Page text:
State Nursing Home Quality Improvement Programs: Site Visit and Synthesis Report. Impact of Iowa's Quality Improvement Programs on Quality of Care/Quality of Life


No evaluation of the impact of these programs has been made to date. Some decrease in the number of deficiencies has been noted in recent years, but it is not clear that there is any connection between the quality improvement programs and the number of deficiencies cited. Although there are statistics available on how many people access the website, there is no information as to whether these users are consumers, policymakers, researchers, or others. It is not known how the Report Cards affect consumer choices or facility quality. With only one nursing home in the state having applied to participate in the Quality-Based Inspections program, it is clear that this program, as implemented, has not had any impact on the quality of care or the quality of life for Iowa nursing home residents. Based on informal polling of providers, Dr. Tooman reported that the majority of providers have at least looked at the best practices, and he has anecdotal evidence that some facilities have adopted the best practices of other facilities.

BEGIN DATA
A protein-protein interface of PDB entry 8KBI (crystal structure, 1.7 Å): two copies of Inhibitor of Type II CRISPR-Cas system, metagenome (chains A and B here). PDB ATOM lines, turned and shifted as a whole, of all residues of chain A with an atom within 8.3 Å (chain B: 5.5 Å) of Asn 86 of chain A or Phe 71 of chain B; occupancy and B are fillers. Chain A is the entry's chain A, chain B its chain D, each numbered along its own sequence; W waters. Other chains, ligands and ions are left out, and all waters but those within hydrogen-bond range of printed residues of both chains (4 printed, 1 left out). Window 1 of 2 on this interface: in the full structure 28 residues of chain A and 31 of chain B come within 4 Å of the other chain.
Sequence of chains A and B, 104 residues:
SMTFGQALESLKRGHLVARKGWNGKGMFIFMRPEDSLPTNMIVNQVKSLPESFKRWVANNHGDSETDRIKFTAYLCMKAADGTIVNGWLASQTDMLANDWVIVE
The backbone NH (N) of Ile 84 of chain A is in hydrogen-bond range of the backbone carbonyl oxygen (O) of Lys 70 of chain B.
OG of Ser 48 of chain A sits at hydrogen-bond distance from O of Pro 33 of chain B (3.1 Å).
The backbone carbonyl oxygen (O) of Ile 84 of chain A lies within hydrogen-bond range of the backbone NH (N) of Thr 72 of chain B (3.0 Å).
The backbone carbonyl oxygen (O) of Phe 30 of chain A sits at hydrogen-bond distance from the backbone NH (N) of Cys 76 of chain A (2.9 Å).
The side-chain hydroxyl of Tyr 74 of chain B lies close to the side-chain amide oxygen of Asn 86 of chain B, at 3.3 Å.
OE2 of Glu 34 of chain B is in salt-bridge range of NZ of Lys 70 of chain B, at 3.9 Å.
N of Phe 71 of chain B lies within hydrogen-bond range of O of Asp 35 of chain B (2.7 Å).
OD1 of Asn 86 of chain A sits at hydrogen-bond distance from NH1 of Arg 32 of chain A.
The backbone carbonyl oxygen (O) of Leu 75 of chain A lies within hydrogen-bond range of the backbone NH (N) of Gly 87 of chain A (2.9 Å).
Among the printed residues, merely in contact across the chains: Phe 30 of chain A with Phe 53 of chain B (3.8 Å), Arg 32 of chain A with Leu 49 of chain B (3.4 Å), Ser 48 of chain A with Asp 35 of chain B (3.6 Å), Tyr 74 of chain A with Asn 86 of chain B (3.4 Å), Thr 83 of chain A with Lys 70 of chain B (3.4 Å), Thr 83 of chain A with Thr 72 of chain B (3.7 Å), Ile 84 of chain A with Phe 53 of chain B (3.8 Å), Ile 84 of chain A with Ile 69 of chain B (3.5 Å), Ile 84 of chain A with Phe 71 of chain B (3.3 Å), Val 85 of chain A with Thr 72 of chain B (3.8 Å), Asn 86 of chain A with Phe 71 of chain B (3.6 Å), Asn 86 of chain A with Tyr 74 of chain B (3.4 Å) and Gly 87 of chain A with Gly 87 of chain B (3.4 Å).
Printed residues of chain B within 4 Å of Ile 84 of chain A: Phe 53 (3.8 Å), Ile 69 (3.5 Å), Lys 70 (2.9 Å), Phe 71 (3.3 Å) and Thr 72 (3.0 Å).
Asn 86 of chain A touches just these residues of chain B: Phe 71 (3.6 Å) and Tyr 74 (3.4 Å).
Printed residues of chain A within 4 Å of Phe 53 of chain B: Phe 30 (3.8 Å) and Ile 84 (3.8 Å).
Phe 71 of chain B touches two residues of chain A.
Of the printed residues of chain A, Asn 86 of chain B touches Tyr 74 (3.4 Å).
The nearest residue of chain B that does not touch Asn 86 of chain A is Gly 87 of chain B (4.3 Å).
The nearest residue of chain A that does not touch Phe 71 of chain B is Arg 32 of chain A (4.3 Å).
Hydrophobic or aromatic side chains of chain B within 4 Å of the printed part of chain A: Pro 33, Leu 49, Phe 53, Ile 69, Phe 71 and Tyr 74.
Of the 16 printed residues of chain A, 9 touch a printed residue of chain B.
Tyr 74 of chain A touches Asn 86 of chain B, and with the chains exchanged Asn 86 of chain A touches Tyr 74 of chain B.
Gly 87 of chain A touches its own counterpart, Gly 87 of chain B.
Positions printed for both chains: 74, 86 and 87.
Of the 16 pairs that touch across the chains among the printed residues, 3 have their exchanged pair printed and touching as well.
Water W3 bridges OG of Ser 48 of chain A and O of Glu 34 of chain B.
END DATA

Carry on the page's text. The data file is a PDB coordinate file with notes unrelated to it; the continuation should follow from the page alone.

Ombudsman did not note any significant improvement in care since the implementation of the quality improvement programs. They explained that, for example, the Governor's Award program, "It's nice and warm and fuzzy, but we don't really know that it improves care." They went on to say that these programs have focused on the average and above average facilities and have not raised the standards or done enough to deal with the poor performers. They believe that many of the best practices just represent activities that the facility should be performing routinely and do not represent exceptional care. They also believe that many facilities do not nominate themselves for a Best Practice Award believing that these practices are simply, "part of their job."

One provider representative stated that, "nothing improves quality more than reimbursement." She went on to say that although award programs are going in the right direction--the number one and two issues for facilities are reimbursement and consultative assistance and that these are the issues that facilities would like addressed--the "rest of this is just window dressing."

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